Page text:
The energy source, when provided outside the patient's body, preferably comprises a wireless energy transmitter for wirelessly transmitting energy from outside the patient's body directly or indirectly to the energy consuming part or to an implanted energy storage means.

The breast implant system preferably further comprises an implantable energy transforming device for transforming wirelessly transmitted energy into electric energy. The electric energy is stored in the energy storage means and/or is used to drive the energy consuming part, such as the motor and the pump, as the energy transforming device transforms the wireless energy into the electric energy. Alternatively, the energy consuming part may be adapted to directly transform the wirelessly transmitted energy into kinetic energy.

It is further preferred to provide the breast implant system with a control unit to directly or indirectly control one or more elements of the breast implant system, in particular the pump and the motor. For instance, the control unit may be primarily adapted to control the exchange of lubricating fluid between the reservoir and the casing and/or to control fluid flow into or out of or between one or more elements contained in the casing. Preferably, such controlling action is carried out non-invasively from outside the patient's body, such as by wireless remote control. In this case, a part of the control unit is implanted in the patient's body, whereas another part is not implanted. In particular in the case where the control unit is completely implanted in the patient's body, a manually operable switch for activating the control unit may be arranged subcutaneously so as to be operable from outside the patient's body.

Where one part of the control unit is provided outside the patient's body and the other part is implanted in the patient's body, the external part of the control unit may be used to program the implanted part of the control unit, preferably wirelessly. Also, the implantable part of the control unit may be adapted to transmit feed-back signals to the external part of the control unit. Such signals may relate to functional and/or physical parameters of the system and/or patient and/or may relate to the energy stored in the energy storage means and/or to an energy balance of the system.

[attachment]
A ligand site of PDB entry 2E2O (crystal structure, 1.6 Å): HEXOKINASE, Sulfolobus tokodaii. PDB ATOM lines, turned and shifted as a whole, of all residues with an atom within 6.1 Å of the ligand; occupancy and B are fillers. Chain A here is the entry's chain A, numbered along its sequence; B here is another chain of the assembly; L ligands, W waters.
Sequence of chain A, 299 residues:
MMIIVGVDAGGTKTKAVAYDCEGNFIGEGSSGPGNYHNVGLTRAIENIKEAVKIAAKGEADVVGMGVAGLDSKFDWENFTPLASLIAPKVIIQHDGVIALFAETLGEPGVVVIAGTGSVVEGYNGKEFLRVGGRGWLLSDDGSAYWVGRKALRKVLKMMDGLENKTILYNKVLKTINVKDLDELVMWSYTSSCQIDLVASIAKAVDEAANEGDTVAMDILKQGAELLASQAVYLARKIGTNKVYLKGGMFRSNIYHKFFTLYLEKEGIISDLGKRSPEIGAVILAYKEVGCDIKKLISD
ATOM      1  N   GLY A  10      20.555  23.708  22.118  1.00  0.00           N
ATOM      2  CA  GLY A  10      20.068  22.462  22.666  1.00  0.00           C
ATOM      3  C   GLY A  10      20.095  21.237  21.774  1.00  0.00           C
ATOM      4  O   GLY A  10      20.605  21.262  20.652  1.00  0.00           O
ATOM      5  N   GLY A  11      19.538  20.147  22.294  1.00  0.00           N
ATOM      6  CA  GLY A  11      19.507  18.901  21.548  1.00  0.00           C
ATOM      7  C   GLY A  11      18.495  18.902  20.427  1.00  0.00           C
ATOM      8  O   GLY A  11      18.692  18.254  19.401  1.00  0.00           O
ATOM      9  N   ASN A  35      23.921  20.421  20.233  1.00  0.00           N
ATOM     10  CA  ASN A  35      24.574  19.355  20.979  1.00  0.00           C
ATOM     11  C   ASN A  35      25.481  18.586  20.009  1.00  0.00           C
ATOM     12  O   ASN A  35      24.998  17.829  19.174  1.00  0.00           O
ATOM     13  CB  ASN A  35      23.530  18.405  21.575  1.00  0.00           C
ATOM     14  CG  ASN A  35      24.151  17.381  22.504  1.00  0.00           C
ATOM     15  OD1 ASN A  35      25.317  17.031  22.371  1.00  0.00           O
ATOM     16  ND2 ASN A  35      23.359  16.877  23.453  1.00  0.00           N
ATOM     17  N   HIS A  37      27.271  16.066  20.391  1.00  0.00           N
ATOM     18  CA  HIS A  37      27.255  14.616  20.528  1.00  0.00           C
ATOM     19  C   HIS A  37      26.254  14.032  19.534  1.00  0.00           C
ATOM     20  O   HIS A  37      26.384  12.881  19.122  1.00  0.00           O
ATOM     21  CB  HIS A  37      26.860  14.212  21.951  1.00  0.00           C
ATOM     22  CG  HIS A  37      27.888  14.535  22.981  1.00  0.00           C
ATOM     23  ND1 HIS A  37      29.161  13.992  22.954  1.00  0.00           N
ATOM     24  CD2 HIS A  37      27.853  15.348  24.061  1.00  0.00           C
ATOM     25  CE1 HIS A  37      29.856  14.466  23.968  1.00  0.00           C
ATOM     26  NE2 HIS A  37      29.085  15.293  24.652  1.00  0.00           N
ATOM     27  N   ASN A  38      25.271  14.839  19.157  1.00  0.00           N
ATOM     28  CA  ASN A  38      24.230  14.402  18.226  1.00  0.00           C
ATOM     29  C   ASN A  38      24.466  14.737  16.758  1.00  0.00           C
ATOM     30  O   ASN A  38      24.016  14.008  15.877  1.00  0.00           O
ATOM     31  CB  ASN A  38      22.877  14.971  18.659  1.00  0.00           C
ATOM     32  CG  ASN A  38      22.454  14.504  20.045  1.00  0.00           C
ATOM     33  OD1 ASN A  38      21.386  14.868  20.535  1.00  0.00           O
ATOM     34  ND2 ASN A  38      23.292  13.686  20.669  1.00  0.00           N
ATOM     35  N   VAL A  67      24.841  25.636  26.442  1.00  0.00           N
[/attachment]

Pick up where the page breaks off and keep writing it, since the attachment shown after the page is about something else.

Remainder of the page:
The invention will now be described in more detail in context with some preferred embodiments of the invention as shown in the accompanying drawings.

Brief description of the drawings

Figs.

1A-1C show a breast implant system according to a first embodiment of the invention,

Figs.

2A-2C show a breast implant system according to a second embodiment of the present invention,

Figs.

3A-3B show a breast implant system according to a third embodiment of the present invention,

Figs.

4A-4B show a breast implant system according to a fourth embodiment of the present invention,

Figs.

5A-5F show a breast implant system according to a fifth embodiment of the present invention,

Figs.

6A-6B show a breast implant system according to a sixth embodiment of the present invention,

Figs.

7A-7D show a breast implant system according to a seventh embodiment of the present invention,

Figs.

8A-8B show a breast implant system according to an eighth embodiment of the present invention.

Figs.

9A-9C show a breast implant system according to a ninth embodiment of the present invention,

Fig. 10 shows a breast implant system according to a tenth embodiment of the present invention,

Figs.

11A-11 D show a breast implant system according to an eleventh embodiment of the invention and

Fig. 12 shows a breast implant system according to a twelfth embodiment of the invention.

Detailed description of preferred embodiments